Atlantic, Chess, Vee-Jay -- most of the classic blues and/or R&B labels of the Fifties have had their sagas told over endless compilations. Modern, on the other hand, has not, perhaps because it recorded so many different kinds of music in the postwar period, or perhaps because it lacked a singular unifying artistic or commercial philosophy. Or maybe it was simple West Coast bias. In any event, they played their part, and an important one, from Roscoe Gordon and Lightnin' Hopkins to Etta James and Jesse Belvin to the Cadets and the Teen Queens. One Day Music follows up their excellent Roulette, Specialty, and Challenge label retrospectives with this 2-CD collection.
Detroit's recent bankruptcy is troubling because it was once the source of America's economic righteousness, but it's also the country's greatest source for its wildest and most primitive geniuses, the kind of musicians you'd expect to find in a town where you had to shout loud enough to be heard over steel. Miller is proficient in both punk and true crime, which means his oral history takes just the right tone, from the Stooges to Nugent to Kid Rock and the White Stripes. Motown fans will need to look elsewhere, but if you know someone who loves the Motor City for its guitar-slinging bad boys, this is the book you want to reward them with.
If fellow '70s pop chameleon Todd Rundgren was the technogeek that could, a studio rat carving out his own distinct niche in the record industry's sweatshops, then Harry Nilsson, despite having more top 40 hits, was the true troubled eccentric. So troubled of a near-recluse, in fact, that despite counting both Lennon and McCartney among his admirers, he remained a cult hero, a genius songwriter and fantastic interpreter whose dislike of the limelight left him a fascinating enigma. Shipton, who spent the better part of a decade studying Harry's music and interviewing his loved ones, finds the connection between his creative and destructive sides. A must-read for anyone who loves pop iconoclasts.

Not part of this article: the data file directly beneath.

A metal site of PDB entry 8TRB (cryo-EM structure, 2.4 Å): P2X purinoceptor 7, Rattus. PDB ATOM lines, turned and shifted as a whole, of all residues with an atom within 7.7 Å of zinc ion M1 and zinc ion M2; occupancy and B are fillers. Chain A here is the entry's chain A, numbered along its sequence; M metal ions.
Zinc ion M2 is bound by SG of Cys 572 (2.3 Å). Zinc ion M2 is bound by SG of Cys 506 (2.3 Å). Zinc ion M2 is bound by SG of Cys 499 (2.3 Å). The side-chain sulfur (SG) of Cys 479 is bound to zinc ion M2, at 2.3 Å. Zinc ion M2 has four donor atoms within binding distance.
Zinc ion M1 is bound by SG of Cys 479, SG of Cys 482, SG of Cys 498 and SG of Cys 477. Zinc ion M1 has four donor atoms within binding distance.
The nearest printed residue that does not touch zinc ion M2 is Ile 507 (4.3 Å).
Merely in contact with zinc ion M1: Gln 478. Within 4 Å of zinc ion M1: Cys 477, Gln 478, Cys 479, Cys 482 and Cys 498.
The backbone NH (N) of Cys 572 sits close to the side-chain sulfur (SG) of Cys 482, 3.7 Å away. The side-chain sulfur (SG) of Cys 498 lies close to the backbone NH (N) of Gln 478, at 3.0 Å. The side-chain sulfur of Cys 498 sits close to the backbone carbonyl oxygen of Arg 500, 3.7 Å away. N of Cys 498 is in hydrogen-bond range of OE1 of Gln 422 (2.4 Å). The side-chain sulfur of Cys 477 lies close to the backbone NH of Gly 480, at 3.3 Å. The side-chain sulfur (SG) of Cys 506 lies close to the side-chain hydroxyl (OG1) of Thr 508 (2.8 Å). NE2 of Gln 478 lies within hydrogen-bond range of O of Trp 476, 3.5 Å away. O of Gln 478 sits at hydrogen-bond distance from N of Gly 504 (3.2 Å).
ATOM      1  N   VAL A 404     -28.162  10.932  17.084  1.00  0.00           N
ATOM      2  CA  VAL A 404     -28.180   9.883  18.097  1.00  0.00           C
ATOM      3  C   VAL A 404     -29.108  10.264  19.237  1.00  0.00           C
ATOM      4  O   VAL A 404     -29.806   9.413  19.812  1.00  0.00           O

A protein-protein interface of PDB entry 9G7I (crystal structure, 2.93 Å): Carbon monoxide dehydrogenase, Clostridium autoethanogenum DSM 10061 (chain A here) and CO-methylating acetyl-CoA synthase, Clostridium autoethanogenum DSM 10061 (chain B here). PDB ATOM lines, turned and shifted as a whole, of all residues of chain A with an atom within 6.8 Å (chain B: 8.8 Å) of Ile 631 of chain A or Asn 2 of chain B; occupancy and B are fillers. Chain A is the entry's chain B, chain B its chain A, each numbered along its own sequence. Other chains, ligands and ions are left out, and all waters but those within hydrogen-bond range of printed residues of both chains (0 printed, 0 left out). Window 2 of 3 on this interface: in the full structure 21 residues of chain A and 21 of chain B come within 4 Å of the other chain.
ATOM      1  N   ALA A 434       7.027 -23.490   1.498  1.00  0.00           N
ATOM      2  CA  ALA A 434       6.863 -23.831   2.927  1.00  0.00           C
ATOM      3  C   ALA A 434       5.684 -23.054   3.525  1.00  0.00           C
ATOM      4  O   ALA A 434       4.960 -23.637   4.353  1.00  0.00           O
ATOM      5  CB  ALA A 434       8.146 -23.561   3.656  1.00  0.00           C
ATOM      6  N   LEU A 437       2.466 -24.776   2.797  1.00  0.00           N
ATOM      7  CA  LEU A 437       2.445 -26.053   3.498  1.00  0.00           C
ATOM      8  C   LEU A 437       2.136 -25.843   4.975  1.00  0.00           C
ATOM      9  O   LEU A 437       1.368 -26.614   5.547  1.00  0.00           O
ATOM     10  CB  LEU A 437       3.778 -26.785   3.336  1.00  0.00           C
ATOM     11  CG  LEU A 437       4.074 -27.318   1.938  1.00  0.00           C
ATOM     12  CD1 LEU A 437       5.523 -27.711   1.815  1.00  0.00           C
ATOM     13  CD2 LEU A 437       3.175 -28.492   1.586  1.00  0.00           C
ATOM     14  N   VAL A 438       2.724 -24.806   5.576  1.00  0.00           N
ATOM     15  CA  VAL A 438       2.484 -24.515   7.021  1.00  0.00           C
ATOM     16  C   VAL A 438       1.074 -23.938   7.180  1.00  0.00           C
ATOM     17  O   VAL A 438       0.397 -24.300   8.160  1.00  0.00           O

The world's been so caught up in the great phone wars that it's barely noticed an equally important and tangential revolution in portable sound. This unobtrusive 5-inch cube can replicate stereo system sound in almost any situation, and can do so while plugged in to whatever mobile device you've got on you -- phone, tablet, laptop, mp3 player, and even a thumb drive! Now you can play your oldies jukebox loud without having to lug speakers around.
As the title indicates, this bi-weekly magazine from the creators of Reader's Digest -- also available in Kindle! -- exists simply to evoke memories of a happier, simpler time: reminiscences from readers, photos, and vintage advertisements open a window on the postwar period of the Greatest Generation. Perfect for your family's matriarch, or patriarch, even if that's you!